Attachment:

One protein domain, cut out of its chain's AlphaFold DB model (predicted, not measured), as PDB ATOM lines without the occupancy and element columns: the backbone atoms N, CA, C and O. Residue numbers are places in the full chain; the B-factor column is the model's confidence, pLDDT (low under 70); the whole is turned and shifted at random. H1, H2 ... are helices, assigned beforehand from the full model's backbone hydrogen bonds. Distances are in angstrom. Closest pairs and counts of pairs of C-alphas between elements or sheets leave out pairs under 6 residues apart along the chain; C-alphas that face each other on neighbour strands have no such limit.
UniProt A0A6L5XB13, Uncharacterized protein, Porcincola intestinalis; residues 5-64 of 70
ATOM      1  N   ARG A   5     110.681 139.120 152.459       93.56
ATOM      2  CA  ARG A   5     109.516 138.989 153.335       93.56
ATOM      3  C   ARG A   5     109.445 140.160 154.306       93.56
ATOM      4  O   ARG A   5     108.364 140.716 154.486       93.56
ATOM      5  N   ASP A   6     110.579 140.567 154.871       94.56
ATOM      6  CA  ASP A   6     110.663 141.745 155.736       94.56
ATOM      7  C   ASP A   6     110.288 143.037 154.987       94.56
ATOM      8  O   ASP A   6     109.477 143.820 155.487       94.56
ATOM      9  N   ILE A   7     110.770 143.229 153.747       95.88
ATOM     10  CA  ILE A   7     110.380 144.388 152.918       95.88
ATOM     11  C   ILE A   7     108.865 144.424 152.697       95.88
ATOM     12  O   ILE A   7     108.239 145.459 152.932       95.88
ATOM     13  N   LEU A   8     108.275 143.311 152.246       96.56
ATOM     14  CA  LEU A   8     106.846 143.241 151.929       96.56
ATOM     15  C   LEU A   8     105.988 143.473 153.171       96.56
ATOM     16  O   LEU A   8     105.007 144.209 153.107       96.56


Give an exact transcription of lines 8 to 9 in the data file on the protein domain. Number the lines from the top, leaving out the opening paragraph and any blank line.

ATOM      7  C   ASP A   6     110.288 143.037 154.987       94.56
ATOM      8  O   ASP A   6     109.477 143.820 155.487       94.56